"I cannot free another, and no one can free me. Freedom is acquired with the responsibility that sustains it." ~ Eric Schaub
The Myth of a Middle Class
Column by Cristian Gherasim.
Exclusive to STR
Almost a year ago, during the State of the Union address, President Obama came up with another plan to ease the economic burden among middle-class families. No news here. In fact, he gave the same “do or die” speech that makes the case for big government: The middle class has been under assault for a long time[…]We've just come through what was one of the most difficult decades the middle class has ever faced. What always intrigues me is the fact that we seem to take for granted without too much scrutiny the things government officials tell us, especially those in highest office. This is no exception. How many of us have really questioned the validity of expressions like middle-class? Is there really a middle class? Who came up with this terminology so beloved by our leaders, and what’s behind it? We shall try to answer the last question first.
There are two known and tested theoretical designs that can shape a political community: contractualism and market liberalism. They vary greatly in how they envisage political power and the way it should be organized. But they both agree that the individual stands as the cornerstone of every political arrangement, and he alone is the depositary of the rights and obligations that define a societal existence.
This has been the dominant belief until the rise of theoretical socialism and the beginning of modern statist rhetoric. Marx and his followers could only reason in terms of groups of people. They believe that history is commanded by the interests and ambitions of social classes and not by individual will.
On the other hand, liberals reckon social order to be the outcome of individual action and society the result of individual acts coming together. Society evolves because individual purposes, interests and passions change every so often. To think of this evolution as something taking place only between social classes destroys the balance and gives way to silly ideas like the ones backing the current US administration. It is with utmost confidence that President Obama believes that with the stroke of a pen, he can change for the better the economic wellbeing of tens of millions of Americans: We're fighting to build an economy in which middle class families can afford to send their kids to college, buy a home, save for retirement, and achieve some measure of economic security when their working days are done.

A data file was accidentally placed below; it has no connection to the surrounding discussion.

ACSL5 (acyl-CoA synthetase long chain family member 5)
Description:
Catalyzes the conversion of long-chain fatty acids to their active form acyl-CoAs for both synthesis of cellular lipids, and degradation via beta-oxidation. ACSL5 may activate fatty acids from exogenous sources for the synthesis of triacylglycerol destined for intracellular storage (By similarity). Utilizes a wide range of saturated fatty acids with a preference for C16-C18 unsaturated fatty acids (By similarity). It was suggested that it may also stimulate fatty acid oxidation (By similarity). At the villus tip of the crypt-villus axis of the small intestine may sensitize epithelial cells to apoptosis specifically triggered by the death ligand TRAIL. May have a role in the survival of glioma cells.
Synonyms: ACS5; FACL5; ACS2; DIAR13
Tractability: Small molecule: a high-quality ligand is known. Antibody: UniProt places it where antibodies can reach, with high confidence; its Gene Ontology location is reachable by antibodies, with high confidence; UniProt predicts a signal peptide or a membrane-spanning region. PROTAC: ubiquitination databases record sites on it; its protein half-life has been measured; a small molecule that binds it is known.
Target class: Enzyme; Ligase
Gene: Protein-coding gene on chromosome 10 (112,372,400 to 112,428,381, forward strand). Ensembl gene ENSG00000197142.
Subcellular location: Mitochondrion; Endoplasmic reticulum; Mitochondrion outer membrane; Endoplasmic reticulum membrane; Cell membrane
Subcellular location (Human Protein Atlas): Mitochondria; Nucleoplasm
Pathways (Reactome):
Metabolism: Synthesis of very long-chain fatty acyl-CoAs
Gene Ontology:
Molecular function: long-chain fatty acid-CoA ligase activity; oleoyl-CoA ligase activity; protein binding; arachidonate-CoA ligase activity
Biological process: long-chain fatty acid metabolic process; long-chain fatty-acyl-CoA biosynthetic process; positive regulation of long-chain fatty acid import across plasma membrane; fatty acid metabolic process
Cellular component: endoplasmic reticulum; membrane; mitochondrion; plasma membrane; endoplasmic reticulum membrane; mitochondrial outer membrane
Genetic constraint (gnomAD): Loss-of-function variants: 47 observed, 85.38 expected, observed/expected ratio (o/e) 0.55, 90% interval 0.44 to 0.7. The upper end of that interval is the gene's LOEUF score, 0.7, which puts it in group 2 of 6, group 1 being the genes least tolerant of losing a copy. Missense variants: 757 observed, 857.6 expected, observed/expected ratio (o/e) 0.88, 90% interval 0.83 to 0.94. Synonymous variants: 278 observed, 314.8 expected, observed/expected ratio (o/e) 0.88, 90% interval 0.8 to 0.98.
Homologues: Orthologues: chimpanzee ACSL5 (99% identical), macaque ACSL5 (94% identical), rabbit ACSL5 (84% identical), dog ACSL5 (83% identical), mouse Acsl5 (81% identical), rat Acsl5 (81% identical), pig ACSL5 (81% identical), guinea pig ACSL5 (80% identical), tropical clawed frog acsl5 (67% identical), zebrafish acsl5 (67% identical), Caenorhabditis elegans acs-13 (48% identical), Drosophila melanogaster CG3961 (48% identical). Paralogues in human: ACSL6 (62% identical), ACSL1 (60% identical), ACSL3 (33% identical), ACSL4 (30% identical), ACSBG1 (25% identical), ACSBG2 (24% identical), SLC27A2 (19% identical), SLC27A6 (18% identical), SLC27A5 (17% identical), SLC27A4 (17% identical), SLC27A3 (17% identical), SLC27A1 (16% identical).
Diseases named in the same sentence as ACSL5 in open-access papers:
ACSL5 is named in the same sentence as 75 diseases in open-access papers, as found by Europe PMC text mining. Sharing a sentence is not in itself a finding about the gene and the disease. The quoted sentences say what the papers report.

Social class is a contradiction in terms. Socialists must explain why individuals, before merging into social classes--as alleged to happen, have different interests than the future collective ones. But they never managed to overcome this theoretical hurdle. All they did was to further stress that individual interests exist and that they are corruptive. Contrary to this, liberals believe that society evolves when individual interests change. They don’t need to know what particular interests exist at any given time. It is the result that counts, and things always work out when society remains free and human action unplanned. You can’t have social classes because people are just plain unpredictable and evolution remains an individual affair. Any reference to social classes, including the much-hailed middle-class, is just a politicking scam.
When socialists realized that their theoretical concepts go nowhere, they switched to a more hands-on approach: from a revolutionary and anarchic perspective, to a theory of acquiring power and establishing absolute control in their effort to curb individual freedom. The successors of 19th Century socialism, totalitarianism and welfare state interventionism, continued to pose as defenders of the oppressed social groups, whose interest they vowed to protect. But liberals saw that when socialists and communists took power, they set in motion a mechanism of dictatorial rule based solely on one man’s decision and not on collective agreements.
The concept of middle class implies that there are collective interests resting in the middle ground of a social hierarchy that never change and have to be preserved by a political authority. We know all too well that people change, but not all, nor a great bunch of them at the same time. For most people, I believe, there are dramatic shifts in lifestyle as they age, become more experienced and learn how to succeed. There is not a finite amount of wealth that we each get a share of, forever to have only that share. Rather, lifestyle and material wealth is quite elastic and ever-changing.
To ask for the economic strengthening of a fictitious middle class means to clamp down on innovation, opening the door to arbitrariness. It is precisely the kind of made-up objectives that justify needless state intervention and limited personal freedom. The people who have a vested interest in propagating the “class” myth are those who will profit by it in terms of money or power. Making people believe they are in a static class, a caste, from which there is no escape, allows politicians to more easily sell the idea of redistribution in its many forms (health care, progressive taxes, regulation, etc.). There is no such thing as the middle class because social classes don’t exist.